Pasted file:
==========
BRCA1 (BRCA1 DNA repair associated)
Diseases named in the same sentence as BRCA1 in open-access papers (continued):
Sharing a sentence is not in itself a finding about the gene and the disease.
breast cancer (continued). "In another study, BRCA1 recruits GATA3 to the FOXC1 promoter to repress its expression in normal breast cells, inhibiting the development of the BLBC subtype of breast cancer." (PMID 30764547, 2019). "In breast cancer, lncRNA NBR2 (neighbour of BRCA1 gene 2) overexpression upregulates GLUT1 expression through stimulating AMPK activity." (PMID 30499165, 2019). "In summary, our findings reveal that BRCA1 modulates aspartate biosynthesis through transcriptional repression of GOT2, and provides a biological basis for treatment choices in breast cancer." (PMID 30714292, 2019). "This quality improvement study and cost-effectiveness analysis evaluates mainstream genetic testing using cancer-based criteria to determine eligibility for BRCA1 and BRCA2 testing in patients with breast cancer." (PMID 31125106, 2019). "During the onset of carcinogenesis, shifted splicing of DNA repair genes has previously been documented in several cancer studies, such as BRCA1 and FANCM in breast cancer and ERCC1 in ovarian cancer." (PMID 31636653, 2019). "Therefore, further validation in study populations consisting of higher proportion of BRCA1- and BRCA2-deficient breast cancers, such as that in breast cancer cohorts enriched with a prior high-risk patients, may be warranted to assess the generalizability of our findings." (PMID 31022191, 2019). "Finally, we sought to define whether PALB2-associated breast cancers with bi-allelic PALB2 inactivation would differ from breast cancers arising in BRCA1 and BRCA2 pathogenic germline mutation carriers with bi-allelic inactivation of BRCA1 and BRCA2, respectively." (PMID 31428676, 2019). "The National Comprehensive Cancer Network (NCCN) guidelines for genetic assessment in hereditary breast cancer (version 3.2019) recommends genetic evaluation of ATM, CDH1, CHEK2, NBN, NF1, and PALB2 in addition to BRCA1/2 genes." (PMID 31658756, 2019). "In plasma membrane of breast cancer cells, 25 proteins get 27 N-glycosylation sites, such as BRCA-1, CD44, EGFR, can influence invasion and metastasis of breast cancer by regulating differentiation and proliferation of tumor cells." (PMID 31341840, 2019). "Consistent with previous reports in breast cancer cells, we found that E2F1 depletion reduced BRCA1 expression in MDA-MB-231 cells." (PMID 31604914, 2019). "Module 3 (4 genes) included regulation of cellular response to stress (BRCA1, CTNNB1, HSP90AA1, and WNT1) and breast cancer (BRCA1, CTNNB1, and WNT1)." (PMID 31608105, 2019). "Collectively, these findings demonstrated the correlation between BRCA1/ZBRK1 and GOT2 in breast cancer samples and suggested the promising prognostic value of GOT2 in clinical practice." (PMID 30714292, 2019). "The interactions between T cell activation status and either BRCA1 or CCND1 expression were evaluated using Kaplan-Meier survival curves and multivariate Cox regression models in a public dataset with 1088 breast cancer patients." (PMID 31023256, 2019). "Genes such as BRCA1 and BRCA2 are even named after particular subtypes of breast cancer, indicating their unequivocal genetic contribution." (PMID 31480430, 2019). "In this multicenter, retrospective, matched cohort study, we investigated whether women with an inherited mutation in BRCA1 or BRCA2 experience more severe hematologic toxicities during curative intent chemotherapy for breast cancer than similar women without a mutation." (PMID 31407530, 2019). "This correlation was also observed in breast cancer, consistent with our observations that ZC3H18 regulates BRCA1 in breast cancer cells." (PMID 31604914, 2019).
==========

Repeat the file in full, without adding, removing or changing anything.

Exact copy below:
BRCA1 (BRCA1 DNA repair associated)
Diseases named in the same sentence as BRCA1 in open-access papers (continued):
Sharing a sentence is not in itself a finding about the gene and the disease.
breast cancer (continued). "In another study, BRCA1 recruits GATA3 to the FOXC1 promoter to repress its expression in normal breast cells, inhibiting the development of the BLBC subtype of breast cancer." (PMID 30764547, 2019). "In breast cancer, lncRNA NBR2 (neighbour of BRCA1 gene 2) overexpression upregulates GLUT1 expression through stimulating AMPK activity." (PMID 30499165, 2019). "In summary, our findings reveal that BRCA1 modulates aspartate biosynthesis through transcriptional repression of GOT2, and provides a biological basis for treatment choices in breast cancer." (PMID 30714292, 2019). "This quality improvement study and cost-effectiveness analysis evaluates mainstream genetic testing using cancer-based criteria to determine eligibility for BRCA1 and BRCA2 testing in patients with breast cancer." (PMID 31125106, 2019). "During the onset of carcinogenesis, shifted splicing of DNA repair genes has previously been documented in several cancer studies, such as BRCA1 and FANCM in breast cancer and ERCC1 in ovarian cancer." (PMID 31636653, 2019). "Therefore, further validation in study populations consisting of higher proportion of BRCA1- and BRCA2-deficient breast cancers, such as that in breast cancer cohorts enriched with a prior high-risk patients, may be warranted to assess the generalizability of our findings." (PMID 31022191, 2019). "Finally, we sought to define whether PALB2-associated breast cancers with bi-allelic PALB2 inactivation would differ from breast cancers arising in BRCA1 and BRCA2 pathogenic germline mutation carriers with bi-allelic inactivation of BRCA1 and BRCA2, respectively." (PMID 31428676, 2019). "The National Comprehensive Cancer Network (NCCN) guidelines for genetic assessment in hereditary breast cancer (version 3.2019) recommends genetic evaluation of ATM, CDH1, CHEK2, NBN, NF1, and PALB2 in addition to BRCA1/2 genes." (PMID 31658756, 2019). "In plasma membrane of breast cancer cells, 25 proteins get 27 N-glycosylation sites, such as BRCA-1, CD44, EGFR, can influence invasion and metastasis of breast cancer by regulating differentiation and proliferation of tumor cells." (PMID 31341840, 2019). "Consistent with previous reports in breast cancer cells, we found that E2F1 depletion reduced BRCA1 expression in MDA-MB-231 cells." (PMID 31604914, 2019). "Module 3 (4 genes) included regulation of cellular response to stress (BRCA1, CTNNB1, HSP90AA1, and WNT1) and breast cancer (BRCA1, CTNNB1, and WNT1)." (PMID 31608105, 2019). "Collectively, these findings demonstrated the correlation between BRCA1/ZBRK1 and GOT2 in breast cancer samples and suggested the promising prognostic value of GOT2 in clinical practice." (PMID 30714292, 2019). "The interactions between T cell activation status and either BRCA1 or CCND1 expression were evaluated using Kaplan-Meier survival curves and multivariate Cox regression models in a public dataset with 1088 breast cancer patients." (PMID 31023256, 2019). "Genes such as BRCA1 and BRCA2 are even named after particular subtypes of breast cancer, indicating their unequivocal genetic contribution." (PMID 31480430, 2019). "In this multicenter, retrospective, matched cohort study, we investigated whether women with an inherited mutation in BRCA1 or BRCA2 experience more severe hematologic toxicities during curative intent chemotherapy for breast cancer than similar women without a mutation." (PMID 31407530, 2019). "This correlation was also observed in breast cancer, consistent with our observations that ZC3H18 regulates BRCA1 in breast cancer cells." (PMID 31604914, 2019).